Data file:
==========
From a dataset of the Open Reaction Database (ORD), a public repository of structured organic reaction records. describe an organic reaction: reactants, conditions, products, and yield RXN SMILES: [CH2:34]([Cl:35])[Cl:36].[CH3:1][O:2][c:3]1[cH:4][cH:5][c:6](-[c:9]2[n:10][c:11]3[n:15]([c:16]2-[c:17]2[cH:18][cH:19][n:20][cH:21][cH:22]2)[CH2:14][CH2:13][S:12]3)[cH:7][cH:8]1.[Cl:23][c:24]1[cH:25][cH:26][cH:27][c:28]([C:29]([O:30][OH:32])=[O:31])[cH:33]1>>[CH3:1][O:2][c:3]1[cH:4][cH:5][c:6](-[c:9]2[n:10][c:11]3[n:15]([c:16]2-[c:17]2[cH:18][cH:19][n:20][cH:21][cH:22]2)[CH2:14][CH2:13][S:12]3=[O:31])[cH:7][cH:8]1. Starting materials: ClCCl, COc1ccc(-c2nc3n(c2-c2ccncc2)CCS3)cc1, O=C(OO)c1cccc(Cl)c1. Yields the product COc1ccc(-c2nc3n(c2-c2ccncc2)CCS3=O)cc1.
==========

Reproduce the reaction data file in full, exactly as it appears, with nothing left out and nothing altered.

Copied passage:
From a dataset of the Open Reaction Database (ORD), a public repository of structured organic reaction records. describe an organic reaction: reactants, conditions, products, and yield RXN SMILES: [CH2:34]([Cl:35])[Cl:36].[CH3:1][O:2][c:3]1[cH:4][cH:5][c:6](-[c:9]2[n:10][c:11]3[n:15]([c:16]2-[c:17]2[cH:18][cH:19][n:20][cH:21][cH:22]2)[CH2:14][CH2:13][S:12]3)[cH:7][cH:8]1.[Cl:23][c:24]1[cH:25][cH:26][cH:27][c:28]([C:29]([O:30][OH:32])=[O:31])[cH:33]1>>[CH3:1][O:2][c:3]1[cH:4][cH:5][c:6](-[c:9]2[n:10][c:11]3[n:15]([c:16]2-[c:17]2[cH:18][cH:19][n:20][cH:21][cH:22]2)[CH2:14][CH2:13][S:12]3=[O:31])[cH:7][cH:8]1. Starting materials: ClCCl, COc1ccc(-c2nc3n(c2-c2ccncc2)CCS3)cc1, O=C(OO)c1cccc(Cl)c1. Yields the product COc1ccc(-c2nc3n(c2-c2ccncc2)CCS3=O)cc1.